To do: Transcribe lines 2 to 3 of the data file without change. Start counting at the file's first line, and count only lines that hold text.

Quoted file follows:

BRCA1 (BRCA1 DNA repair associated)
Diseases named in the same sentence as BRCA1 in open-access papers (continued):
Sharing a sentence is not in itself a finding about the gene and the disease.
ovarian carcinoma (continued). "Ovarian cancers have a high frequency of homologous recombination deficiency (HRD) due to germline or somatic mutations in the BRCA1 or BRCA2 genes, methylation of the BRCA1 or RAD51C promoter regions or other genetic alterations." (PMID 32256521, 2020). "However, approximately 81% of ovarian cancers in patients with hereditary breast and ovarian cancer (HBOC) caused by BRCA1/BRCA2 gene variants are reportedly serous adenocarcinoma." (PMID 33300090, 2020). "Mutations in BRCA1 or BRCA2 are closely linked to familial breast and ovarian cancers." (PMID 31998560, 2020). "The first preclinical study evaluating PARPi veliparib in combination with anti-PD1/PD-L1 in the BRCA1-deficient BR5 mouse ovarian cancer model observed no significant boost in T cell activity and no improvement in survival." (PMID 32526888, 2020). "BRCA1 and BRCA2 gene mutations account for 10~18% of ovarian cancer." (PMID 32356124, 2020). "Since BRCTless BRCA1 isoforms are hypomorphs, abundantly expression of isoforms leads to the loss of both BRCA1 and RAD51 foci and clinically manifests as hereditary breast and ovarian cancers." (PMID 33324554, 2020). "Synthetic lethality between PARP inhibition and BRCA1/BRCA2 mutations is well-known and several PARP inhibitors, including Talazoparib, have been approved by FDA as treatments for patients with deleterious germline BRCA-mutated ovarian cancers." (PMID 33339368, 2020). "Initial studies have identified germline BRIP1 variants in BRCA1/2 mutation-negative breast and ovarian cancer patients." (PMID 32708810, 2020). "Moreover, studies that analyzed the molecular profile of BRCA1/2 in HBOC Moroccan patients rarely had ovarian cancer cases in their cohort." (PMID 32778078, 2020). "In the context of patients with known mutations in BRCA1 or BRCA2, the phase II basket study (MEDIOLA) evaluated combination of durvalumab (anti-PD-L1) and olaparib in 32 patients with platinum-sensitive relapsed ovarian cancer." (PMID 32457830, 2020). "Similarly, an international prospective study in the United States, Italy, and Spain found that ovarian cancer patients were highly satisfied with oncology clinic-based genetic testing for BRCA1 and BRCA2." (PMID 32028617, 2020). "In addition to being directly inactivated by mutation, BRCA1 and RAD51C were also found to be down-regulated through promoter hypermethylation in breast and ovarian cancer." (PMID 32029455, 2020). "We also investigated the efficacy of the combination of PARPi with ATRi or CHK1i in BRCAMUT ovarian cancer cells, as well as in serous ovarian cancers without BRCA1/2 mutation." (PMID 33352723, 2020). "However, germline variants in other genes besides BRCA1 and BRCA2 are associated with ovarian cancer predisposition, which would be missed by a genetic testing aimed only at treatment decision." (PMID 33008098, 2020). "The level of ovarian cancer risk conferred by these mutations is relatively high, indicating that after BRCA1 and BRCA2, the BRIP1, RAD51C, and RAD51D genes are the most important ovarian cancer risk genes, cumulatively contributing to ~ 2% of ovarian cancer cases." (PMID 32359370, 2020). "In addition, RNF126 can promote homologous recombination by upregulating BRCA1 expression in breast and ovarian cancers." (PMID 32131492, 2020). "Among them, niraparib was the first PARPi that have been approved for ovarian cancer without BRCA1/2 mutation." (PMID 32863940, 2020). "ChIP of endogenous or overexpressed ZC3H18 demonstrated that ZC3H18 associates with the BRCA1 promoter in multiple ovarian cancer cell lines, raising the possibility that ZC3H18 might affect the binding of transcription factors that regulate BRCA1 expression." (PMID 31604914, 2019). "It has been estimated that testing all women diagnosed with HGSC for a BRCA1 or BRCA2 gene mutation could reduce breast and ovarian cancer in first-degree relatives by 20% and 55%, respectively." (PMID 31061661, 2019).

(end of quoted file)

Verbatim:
Diseases named in the same sentence as BRCA1 in open-access papers (continued):
Sharing a sentence is not in itself a finding about the gene and the disease.